57-Foot-long Leviathan Sea Monster That Rivalled The Strong Rival Megalodon For Prey  – Icestech

57-Foot-long Leviathan Sea Monster That Rivalled The Strong Rival Megalodon For Prey 

The colossal sea creature is thought to have hunted other whales and sea mammals. Leviathan lived around 12 to 13 million years ago and rivalled the famous giant shark megalodon in size

Livyatan melvillei is an extinct species of physeteroid whale, which lived during the Miocene epoch, approximately 12-13 million years ago

One of the largest and most powerful marine predators was a prehistoric killer sperm whale so big in size it rivalled the famous giant shark megalodon.

Named after the Biblical sea monster and the author of classic novel Moby Dick, Leviathan (or livyatan melvillei) used to dominate the food chain, hunting other whales and sea mammals.

The colossal creature is said to have been around 47–57 feet long and had teeth measuring up to one foot in length and four inches in width.

Leviathan would usually tear chunks off its unfortunate prey with a powerful bite with its primary diet thought to have consisted of baleen whales.

Scientists estimate Leviathan, which was about the same as a modern adult male sperm whale, lived around 12 to 13 million years ago, the Daily Star reports.

The sea creature had teeth measuring up to one foot in length and four inches in width
Due to its size and ferocity, the whale was a strong rival for the megalodon, which typically sized up at 18 metres long and pursued similar prey.

Back in 2008 researchers in Peru found the mysterious bones from livyatan melvillei and scientists even have evidence that suggests the two beasts faced off in scary sea battles, with a skeleton of the whale being found with “meg” bite marks in North Carolina, USA.

Shortly after its discovery, Dr Oliver Lambert of the Natural History Museum in France commented: “This sperm whale could firmly hold large prey with its interlocking teeth, inflict deep wounds and tear large pieces from the body of the victim.

Megalodon (pictured) and Leviathan were apex predators of the same region
“With their large size and robust jaws, Leviathan adults were surely free from predation.

“It was a kind of sea monster. It’s interesting to note that at the same time in the same waters was another monster, which was a giant shark [Megalodon] about 15 metres long.”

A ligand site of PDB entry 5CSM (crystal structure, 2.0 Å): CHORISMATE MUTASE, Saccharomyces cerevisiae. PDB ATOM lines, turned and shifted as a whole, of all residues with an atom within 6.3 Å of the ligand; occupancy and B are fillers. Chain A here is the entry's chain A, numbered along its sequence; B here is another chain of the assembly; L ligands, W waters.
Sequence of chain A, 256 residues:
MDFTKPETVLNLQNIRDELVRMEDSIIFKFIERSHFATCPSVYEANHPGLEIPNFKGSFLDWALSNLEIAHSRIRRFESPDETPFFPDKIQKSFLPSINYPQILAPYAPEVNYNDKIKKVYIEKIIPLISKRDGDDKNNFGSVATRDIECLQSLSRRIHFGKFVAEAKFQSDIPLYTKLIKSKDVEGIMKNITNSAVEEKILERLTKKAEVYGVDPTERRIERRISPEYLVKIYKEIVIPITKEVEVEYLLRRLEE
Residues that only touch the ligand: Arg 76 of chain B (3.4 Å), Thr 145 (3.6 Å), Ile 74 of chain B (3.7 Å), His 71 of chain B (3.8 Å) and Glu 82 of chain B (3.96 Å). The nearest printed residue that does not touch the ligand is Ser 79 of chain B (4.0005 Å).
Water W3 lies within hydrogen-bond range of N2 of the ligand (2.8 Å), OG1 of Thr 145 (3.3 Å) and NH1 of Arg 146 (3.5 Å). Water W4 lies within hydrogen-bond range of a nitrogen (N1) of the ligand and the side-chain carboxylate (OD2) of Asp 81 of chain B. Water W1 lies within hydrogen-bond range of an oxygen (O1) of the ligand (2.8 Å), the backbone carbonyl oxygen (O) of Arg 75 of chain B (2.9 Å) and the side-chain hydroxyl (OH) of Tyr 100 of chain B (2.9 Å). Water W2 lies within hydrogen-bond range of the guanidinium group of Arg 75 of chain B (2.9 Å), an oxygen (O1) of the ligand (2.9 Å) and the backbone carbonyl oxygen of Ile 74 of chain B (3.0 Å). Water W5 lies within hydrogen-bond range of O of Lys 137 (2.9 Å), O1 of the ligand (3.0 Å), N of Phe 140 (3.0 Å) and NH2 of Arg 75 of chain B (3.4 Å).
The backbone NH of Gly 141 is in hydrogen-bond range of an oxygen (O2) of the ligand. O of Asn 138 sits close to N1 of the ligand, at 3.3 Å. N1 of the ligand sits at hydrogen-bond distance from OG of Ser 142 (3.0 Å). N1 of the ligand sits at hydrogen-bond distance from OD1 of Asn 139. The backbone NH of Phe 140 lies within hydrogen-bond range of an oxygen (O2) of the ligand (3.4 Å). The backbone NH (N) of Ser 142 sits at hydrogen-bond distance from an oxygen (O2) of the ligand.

Leviathan vs. Megalodon: Who Do You Think Would Win?

Lambert believed that the leviathan (livyatan) had close encounters with megalodon when both existed. He considered the two creates a “sea monster.”

It’s “possible they may have fought each other,” the expert said as both pursue the same prey.

While Lambert was not sure, researchers from Peru discovered some evidence that supported his theory. They found bone remains from leviathan in 2008. Scientists noted that it had evidence of a bloodshed battle between megalodon because the skeleton of the killer sperm whale was found with “meg” bite marks, Mirror reported.

But who is likely to win in the fierce battle between the two sea monsters?

According to A to Z Animals, livyatan would defeat a megalodon in a battle. The livyatan has the edge in terms of size and speed, as well as more prominent teeth and the endurance to endure through a protracted fight. Livyatan could firmly hold their large prey using their interlocking teeth and inflict deep wounds before tearing their body into pieces.

One issue with the megalodons is the manner in which they attack. They prefer to delve into their prey’s intestines. They’ll acquire blood and blubber on their first few bites in this situation, and that won’t help them kill a giant whale.

Even if it was able to sneak up on the livyatan and land the opening strike, it would be of little use to them. The combat would become a bite-for-bite competition, with the livyatan being able to take more damage than a megalodon.

The fact is that these species most likely swapped kills, and none of them dominated the other on a regular basis. Sharks are vicious and cunning, and whales may be unable t

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